Thus began my eliminating and thoughtful consideration and study of nutrition and diet. At this point I completely believe that I am not sufficiently evolved to eat foods that are not those that a hunter gatherer had access to.That said, I greatly enjoy some things that are certainly not paleo, and so long as they do not cause me or my children discomfort or distress I am happy to partake and will include them in my diet and blog. When I am not nursing a newborn I regularly consume small amounts of cheese and fermented or cultured dairy without problems or restarting the weird milk addiction thing. I have not been able to drink milk since I gave it up almost 5 years ago. I have had some raw cow's milk without problems, but it doesn't trigger a need to have milk and I found myself not even bothering to drink it, I don't particularly like milk apparently unless I am trying to avoid withdrawal symptoms. If I had easy access to raw cream I would absolutely use it in decaf coffee, but I don't, so it isn't really an option. I find almond milk a tasty occasional drink, but usually am not bothered to keep it in the house, and it is too watery to lighten coffee adequately for my taste. I have tried coconut milk as well, doesn't incorporate well, hemp/multi nut vegan substitute was just vile, etc, etc. Unfortunately if I want to enjoy a coffee these days I must resort to soy or corn derivatives that usually makes me kind of unhappy about the whole idea and ruins an otherwise enjoyable treat.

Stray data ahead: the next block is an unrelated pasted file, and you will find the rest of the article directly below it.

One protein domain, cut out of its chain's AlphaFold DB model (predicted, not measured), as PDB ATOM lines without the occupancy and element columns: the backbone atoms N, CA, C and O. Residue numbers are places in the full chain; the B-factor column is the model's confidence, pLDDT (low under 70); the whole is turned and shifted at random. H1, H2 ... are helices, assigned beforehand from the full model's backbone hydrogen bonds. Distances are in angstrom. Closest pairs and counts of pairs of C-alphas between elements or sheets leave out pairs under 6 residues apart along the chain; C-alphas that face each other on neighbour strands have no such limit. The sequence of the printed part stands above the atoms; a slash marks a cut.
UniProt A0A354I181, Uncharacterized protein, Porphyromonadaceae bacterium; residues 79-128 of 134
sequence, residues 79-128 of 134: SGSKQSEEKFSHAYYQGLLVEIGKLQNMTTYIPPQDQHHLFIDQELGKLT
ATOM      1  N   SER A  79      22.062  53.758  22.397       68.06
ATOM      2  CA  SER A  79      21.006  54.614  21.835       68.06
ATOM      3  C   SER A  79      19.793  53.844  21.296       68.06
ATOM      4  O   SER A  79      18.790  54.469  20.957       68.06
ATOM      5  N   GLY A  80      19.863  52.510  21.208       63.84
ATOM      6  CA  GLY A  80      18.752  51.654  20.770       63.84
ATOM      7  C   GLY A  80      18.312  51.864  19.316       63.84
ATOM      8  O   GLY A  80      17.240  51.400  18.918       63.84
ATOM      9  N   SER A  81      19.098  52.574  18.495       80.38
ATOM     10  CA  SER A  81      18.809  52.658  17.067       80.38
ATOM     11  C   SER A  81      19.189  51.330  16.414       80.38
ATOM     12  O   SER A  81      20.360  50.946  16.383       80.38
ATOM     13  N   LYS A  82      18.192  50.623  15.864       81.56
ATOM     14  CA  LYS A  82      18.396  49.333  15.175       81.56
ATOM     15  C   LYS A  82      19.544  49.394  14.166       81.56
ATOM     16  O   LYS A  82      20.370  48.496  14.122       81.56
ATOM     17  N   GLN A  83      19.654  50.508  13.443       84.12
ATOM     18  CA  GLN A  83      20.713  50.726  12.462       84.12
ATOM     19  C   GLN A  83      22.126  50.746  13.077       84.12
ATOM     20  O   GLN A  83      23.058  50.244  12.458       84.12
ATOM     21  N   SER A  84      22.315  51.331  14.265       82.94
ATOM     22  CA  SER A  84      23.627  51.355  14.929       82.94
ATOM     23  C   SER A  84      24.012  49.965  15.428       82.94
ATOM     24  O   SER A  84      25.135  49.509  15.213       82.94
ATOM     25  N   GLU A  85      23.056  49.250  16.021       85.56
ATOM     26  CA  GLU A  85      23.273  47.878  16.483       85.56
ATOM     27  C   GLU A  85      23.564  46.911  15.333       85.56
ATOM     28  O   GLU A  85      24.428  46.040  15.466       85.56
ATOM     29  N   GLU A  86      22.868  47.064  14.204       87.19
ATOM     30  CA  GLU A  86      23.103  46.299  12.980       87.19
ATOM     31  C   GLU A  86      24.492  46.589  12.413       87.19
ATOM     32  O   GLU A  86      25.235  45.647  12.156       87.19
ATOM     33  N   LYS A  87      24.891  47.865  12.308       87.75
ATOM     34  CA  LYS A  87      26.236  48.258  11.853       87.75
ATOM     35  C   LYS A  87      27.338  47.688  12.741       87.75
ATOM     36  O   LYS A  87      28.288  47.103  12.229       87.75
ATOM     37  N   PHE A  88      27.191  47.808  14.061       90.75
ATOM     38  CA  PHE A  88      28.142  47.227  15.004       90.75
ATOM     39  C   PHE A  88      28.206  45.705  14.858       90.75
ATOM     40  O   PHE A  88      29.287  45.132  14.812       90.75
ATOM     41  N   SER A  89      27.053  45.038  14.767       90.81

I don't know that I have an actual physical problem with wheat or gluten, but I sure have issues with it. It may stem from the foods I was raised on, or the manner in which I ate them, or any number of childhood experiences I should probably deal with in therapy, but hey, blogging is a cheaper and more efficient way for me to blurt out all kinds of personal details that have led me to where I am and lets me examine them in my own way. I get really ugly around pasta. My body has also gotten really ugly around, by and from pasta. You know that episode of Dr. Who? The last Christmas special with David Tennant, where the Master comes back and zombie chants "I'm hungry.... I'm hungry...." and gobbles up food in an entirely disgusting way. Not dissimilar from a greasy vacuum and with sounds to match? yeah. That is me over a pot of pasta. At the stove. It's beyond gross. And essentially uncontrollable. I used to just be disgusted with myself and my pathetic lack of will power, but I have found that after giving it up completely (even "fake" versions like dreamfields) for a few months, I have zero problem turning it down. Seriously, no problem. Since I have become aware of the enormous difference in putting the fork down between 1 bite and no bites, I just skip it. Why should it take super human strength to just stop eating when it isn't really that difficult at all once the offending substance is out of my system? I have a lot of compassion for people who feel like they "can't give up X" and habitually overeat. Many people might assume that because they stop eating at a "reasonable" serving size anyone who does not is showing a lack of character or is not trying hard enough, or whatever.